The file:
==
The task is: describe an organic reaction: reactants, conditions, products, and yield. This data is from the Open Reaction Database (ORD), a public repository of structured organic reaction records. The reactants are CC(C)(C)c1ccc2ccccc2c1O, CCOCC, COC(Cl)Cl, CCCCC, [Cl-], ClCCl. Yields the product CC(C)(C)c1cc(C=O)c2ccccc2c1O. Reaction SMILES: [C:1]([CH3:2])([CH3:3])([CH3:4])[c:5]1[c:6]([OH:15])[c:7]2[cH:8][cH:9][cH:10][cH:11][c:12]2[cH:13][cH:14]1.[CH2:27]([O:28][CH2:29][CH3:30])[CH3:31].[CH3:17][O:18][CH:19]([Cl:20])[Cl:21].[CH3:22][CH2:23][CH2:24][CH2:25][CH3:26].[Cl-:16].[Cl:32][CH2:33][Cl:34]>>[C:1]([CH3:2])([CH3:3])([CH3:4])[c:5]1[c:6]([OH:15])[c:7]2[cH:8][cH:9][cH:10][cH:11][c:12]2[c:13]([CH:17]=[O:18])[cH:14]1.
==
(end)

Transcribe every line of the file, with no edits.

The task is: describe an organic reaction: reactants, conditions, products, and yield. This data is from the Open Reaction Database (ORD), a public repository of structured organic reaction records. The reactants are CC(C)(C)c1ccc2ccccc2c1O, CCOCC, COC(Cl)Cl, CCCCC, [Cl-], ClCCl. Yields the product CC(C)(C)c1cc(C=O)c2ccccc2c1O. Reaction SMILES: [C:1]([CH3:2])([CH3:3])([CH3:4])[c:5]1[c:6]([OH:15])[c:7]2[cH:8][cH:9][cH:10][cH:11][c:12]2[cH:13][cH:14]1.[CH2:27]([O:28][CH2:29][CH3:30])[CH3:31].[CH3:17][O:18][CH:19]([Cl:20])[Cl:21].[CH3:22][CH2:23][CH2:24][CH2:25][CH3:26].[Cl-:16].[Cl:32][CH2:33][Cl:34]>>[C:1]([CH3:2])([CH3:3])([CH3:4])[c:5]1[c:6]([OH:15])[c:7]2[cH:8][cH:9][cH:10][cH:11][c:12]2[c:13]([CH:17]=[O:18])[cH:14]1.